Nailing the Ending

I’ve been doing a lot of thinking since my last post, even though I really wasn’t supposed to. Well, I wasn’t supposed to be thinking about the outline for Second Thoughts. I meant to let it rest, except maybe for thinking about a new title. That is not what happened. For one thing, I didn’t come up with a new title.

I also spent a lot of time thinking about the outline. I know I said it was promising, and I still think it is, but something’s been bugging me about it. After a bit, I managed to figure out what the problem was. The ending. It just wasn’t right.

Of course, from the moment I realized that, it immediately became almost impossible to NOT think about the ending, what exactly was wrong with it and how to fix it. So much for my intention of not working on it at all for a bit. πŸ˜‰

See, what I always come back to in building a story is that the ending is the last thing people will read. Okay, yes, that sounds obvious, but think about it. The ending is the last impression they have of your story, and what they’ll likely remember when they consider your next story. But it’s more than that, at least to me.

After all the work I’ve done, not to mention all that the characters have been through, the ending has to be good. They deserve it. The reader deserves it. I mean that. The reader deserves a good book, and that includes the ending. Maybe it’s especially including the ending.

I don’t know if anyone else has had this experience, but I once read a book that was fantastic, had the most amazing world-building and characters for most of the way through. I sat there and thought how I wanted to write a world and characters this vivid. It was a challenge I wanted to rise to.

Then I got to the ending.

It was awful. I mean, just terrible. It wasn’t just that the ending was dark. That doesn’t bother me. I mean, I read George RR Martin and enjoy it. I think the problem was that for me, the ending betrayed everything. The characters, the story that had been built up to that point, the struggles and losses that had happened along the way. And as a reader, I felt so angry about that, so let down and hurt, that I swore I’d never read that author again.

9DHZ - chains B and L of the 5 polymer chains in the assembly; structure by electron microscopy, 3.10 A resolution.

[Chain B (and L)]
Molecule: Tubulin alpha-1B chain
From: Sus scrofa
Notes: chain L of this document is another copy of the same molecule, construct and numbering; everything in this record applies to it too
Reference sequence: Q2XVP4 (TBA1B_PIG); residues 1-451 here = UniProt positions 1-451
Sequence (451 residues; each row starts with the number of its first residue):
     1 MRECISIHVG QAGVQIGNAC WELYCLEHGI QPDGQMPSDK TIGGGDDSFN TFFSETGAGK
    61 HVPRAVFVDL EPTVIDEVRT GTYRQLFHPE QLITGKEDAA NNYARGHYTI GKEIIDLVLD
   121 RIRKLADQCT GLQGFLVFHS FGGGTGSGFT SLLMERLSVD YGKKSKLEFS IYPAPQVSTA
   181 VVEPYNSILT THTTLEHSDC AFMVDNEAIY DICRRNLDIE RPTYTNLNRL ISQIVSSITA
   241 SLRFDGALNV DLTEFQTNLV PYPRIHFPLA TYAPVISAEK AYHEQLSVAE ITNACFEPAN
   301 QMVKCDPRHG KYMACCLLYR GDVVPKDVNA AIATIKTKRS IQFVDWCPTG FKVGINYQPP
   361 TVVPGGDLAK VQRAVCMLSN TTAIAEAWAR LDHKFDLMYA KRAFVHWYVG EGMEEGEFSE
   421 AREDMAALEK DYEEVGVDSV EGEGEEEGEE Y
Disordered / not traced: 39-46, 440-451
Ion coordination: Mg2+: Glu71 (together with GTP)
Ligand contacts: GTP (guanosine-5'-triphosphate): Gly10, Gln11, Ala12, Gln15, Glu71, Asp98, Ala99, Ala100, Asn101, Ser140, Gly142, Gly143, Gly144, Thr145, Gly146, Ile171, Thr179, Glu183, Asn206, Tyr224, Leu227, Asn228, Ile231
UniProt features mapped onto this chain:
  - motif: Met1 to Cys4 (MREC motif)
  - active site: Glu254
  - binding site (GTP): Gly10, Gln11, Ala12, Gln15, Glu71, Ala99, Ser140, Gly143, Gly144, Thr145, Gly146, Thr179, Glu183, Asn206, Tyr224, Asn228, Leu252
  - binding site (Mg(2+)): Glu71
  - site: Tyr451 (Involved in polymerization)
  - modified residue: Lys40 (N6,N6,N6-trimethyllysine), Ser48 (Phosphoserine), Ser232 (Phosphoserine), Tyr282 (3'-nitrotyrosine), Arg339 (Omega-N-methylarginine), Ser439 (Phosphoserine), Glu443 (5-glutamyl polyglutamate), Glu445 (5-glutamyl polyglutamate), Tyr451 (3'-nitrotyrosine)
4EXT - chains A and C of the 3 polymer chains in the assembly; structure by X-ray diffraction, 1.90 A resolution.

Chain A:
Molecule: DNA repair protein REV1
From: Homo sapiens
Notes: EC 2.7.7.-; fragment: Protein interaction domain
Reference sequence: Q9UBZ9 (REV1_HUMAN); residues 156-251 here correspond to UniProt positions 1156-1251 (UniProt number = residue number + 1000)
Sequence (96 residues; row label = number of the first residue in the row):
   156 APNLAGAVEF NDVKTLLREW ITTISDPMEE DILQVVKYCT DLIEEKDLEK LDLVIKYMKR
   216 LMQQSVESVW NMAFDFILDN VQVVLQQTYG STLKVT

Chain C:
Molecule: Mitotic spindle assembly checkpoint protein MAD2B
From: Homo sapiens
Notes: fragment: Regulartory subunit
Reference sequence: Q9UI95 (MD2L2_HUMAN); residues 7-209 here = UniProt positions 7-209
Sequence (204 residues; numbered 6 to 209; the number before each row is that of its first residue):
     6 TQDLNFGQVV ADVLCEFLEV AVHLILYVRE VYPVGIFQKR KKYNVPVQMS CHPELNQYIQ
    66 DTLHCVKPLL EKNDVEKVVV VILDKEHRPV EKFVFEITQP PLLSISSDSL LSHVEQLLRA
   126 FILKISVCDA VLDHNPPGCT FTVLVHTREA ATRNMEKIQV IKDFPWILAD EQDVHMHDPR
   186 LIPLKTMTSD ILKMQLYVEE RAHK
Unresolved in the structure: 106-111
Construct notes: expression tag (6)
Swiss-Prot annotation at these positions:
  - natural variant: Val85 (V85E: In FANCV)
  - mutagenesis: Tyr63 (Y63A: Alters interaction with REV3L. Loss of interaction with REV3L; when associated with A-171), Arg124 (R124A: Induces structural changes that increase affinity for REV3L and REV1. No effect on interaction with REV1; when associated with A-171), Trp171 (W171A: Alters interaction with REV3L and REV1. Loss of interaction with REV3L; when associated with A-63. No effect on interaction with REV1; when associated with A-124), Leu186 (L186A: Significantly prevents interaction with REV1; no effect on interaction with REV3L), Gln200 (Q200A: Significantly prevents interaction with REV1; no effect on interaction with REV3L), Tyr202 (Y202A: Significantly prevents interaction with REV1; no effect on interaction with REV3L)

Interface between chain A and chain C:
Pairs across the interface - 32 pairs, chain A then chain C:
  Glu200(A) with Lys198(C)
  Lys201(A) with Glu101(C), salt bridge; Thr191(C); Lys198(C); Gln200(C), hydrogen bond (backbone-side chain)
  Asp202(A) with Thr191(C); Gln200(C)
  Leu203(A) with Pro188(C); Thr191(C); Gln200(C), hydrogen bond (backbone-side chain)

I don’t know that I’d blow an ending that badly. If I did, it certainly wouldn’t see the light of day, let alone reader eyeballs (assuming I knew I’d blown it like that, admittedly). But that experience made me aware of the power of a story’s ending. It’s made me wary of screwing them up too.

So, with all that in mind, I’ve been working on the ending of Second Thoughts. I’ve figured out the problem and I think I’ve corrected it. Only time and actually writing it will tell for sure. And of course, if I don’t get it right on the first draft, well, I can keep working on it. Nothing says the ending on the first draft is final, right? It’s a work in progress. If the first attempt at nailing the ending doesn’t work, I’ll just keep trying until it’s right.

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About Julie

I'm a writer and photographer. I always have something with me to take notes for ideas or writing projects I'm thinking about or have on the go. I also like to go around with my camera and take pictures of anything that strikes me as beautiful or evocative. I'm perpetually working on one story or another, while waiting for enough distance to judge the last one (or more). I'm always working on several projects at once, developing the next book, even as I'm editing the last. Beyond that, there's always plenty of scraps and twists of ideas rolling around in my head, eventually turning themselves into full blown stories.
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5 Responses to Nailing the Ending

  1. quix689 says:

    I’ve never had an experience with an ending that was *that* bad, but I completely agree with you! One of the last books I read last year was great – until I got to the end, when everything just sort of fell into place for the character. As much as I wanted her to have a happy ending, it was really annoying that she didn’t have to work for it. It was really annoying.

    On the other hand, I’ve also read books that I didn’t really like and thought I would never read the sequels to, and then the ending has made me more curious and has made me reconsider giving the sequel a chance.

    So yeah, endings are very important! πŸ™‚

  2. That’s happened to me with some books… *glares at said books* That being said, I’ve also read things that I thought were pretty okay overall but not all that impressive, but by the time the ending came around and whammed me upside the head with it’s awesomeness, I totally forgot that the rest of the story was only so-so. I completely agree about endings–they ARE important! Glad to hear you might have it worked out! πŸ™‚

  3. jmmcdowell says:

    Endings are important and should be a logical outgrowth of the story. And the reader should be able to see how the “dots connected” to get from the beginning to the end. Even if we don’t figure it out while we’re reading (like who the murderer was), the path should be clear in hindsight.

    Yep, endings can change after the first draft if that will make the story better!

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